Coastguard base lost after electrical blaze
Boaties on some of the world’s most treacherous water are being monitored from an office in the Porirua city centre, after a fire destroyed the coastguard’s communications base.
Coastguard Mana president Peter Feely said about $20,000 of communication and rescue gear was lost when an electrical fire on August 14 destroyed the group’s portacom base on the Mana wharf.
The equipment would be covered by insurance, but without a base the group was unable to do its job - saving lives.
‘‘To be operational and comply with maritime law we must have a base from which we can track and communicate with our vessels out on the water,’’ he said.
‘‘If we’re doing a search and rescue operation we must have the ability to communicate.’’
Porirua City Council came to the group’s aid and allowed them temporary use of the emergency management office in the city centre.
‘‘At least now we are technically able to operate, but there’s a large distance between us and the crew, five or six kilometres, and at 3am it’s not ideal.’’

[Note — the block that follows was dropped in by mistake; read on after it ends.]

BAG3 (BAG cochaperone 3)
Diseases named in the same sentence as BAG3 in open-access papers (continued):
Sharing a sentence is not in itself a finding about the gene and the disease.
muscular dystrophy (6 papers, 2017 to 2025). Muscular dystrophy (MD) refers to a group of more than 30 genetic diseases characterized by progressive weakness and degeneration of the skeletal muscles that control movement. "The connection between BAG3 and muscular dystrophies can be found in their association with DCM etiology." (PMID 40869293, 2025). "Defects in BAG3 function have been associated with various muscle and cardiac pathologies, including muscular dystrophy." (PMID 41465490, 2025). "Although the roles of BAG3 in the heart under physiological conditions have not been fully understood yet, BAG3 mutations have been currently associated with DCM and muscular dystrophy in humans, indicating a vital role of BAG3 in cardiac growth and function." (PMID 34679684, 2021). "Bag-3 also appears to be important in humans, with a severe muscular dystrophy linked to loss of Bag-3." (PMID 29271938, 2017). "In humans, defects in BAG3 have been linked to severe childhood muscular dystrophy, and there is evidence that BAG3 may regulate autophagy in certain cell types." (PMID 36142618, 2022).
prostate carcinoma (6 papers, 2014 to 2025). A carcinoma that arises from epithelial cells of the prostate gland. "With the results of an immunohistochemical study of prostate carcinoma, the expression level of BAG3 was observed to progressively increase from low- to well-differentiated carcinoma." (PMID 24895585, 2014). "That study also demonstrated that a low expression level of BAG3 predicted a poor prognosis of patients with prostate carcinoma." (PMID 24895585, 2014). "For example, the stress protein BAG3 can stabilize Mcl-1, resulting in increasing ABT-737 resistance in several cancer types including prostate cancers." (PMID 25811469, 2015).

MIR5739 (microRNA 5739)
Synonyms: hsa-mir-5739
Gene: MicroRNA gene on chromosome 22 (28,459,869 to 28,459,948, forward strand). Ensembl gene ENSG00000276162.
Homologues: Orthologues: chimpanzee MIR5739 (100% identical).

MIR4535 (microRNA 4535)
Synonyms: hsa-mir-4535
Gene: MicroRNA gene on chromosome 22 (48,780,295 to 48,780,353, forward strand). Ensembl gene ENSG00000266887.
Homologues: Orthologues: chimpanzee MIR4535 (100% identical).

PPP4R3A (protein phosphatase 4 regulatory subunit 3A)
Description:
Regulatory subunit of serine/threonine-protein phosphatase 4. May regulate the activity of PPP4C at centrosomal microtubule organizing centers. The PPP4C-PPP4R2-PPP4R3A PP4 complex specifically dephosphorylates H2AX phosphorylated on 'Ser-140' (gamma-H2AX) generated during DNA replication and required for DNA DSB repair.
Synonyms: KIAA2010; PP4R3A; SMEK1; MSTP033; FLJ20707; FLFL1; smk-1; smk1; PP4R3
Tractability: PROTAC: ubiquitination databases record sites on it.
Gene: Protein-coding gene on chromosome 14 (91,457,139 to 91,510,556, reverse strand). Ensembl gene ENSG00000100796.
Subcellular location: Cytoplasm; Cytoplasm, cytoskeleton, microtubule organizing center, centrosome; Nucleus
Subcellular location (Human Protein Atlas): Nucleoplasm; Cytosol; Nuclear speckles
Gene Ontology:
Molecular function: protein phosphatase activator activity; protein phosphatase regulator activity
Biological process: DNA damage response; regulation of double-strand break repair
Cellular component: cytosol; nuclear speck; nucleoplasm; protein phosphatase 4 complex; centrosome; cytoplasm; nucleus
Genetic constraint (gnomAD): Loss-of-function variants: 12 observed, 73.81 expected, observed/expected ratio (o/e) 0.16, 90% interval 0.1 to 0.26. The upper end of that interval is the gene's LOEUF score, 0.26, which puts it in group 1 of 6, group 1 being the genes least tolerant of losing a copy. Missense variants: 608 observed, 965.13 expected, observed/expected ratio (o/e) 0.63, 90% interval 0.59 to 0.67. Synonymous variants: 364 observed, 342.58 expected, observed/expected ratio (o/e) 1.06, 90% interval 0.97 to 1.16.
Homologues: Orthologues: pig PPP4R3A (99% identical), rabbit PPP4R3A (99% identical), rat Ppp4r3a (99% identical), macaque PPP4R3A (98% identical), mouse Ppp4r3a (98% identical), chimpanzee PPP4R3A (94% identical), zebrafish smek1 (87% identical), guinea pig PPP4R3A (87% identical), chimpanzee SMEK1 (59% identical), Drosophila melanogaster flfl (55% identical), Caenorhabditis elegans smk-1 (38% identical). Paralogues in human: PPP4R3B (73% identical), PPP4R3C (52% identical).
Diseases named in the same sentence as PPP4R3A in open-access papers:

The group was searching for a new property as close to the marina as possible, he said.
‘‘We’re really hoping some- one may come forward with some space on the waterfront that we could use. We’re definitely open to offers, any offers.’’
The Mana Coastguard covers a large area on the Wellington region’s west cost, from north of Pukurua Bay, over the Cook Strait to the top of Queen Charlotte Sound and back to just south of Porirua.
‘‘We also look after some of the most treacherous waters in the world, the Cook Strait, and Mana Marina is the closest safe port to the sounds.’’
The organisation’s busiest time was fast approaching and it was important they could continue with their work.
‘‘It’s in spring when things get really busy because people have had the winter off and they’re ready to get back in the boat...we need to be ready for that.’’
By the numbers:
* Since July 2015 Mana Coastguard completed 10 rescues.
* Volunteers spent 119 hours on operations.
* Mana Coastguard members spent 1897 hours in training.
* The unit won an award in 2014 for the year’s most difficult rescue.
Peter Feely stands in Mana Coastguard’s destroyed communications base.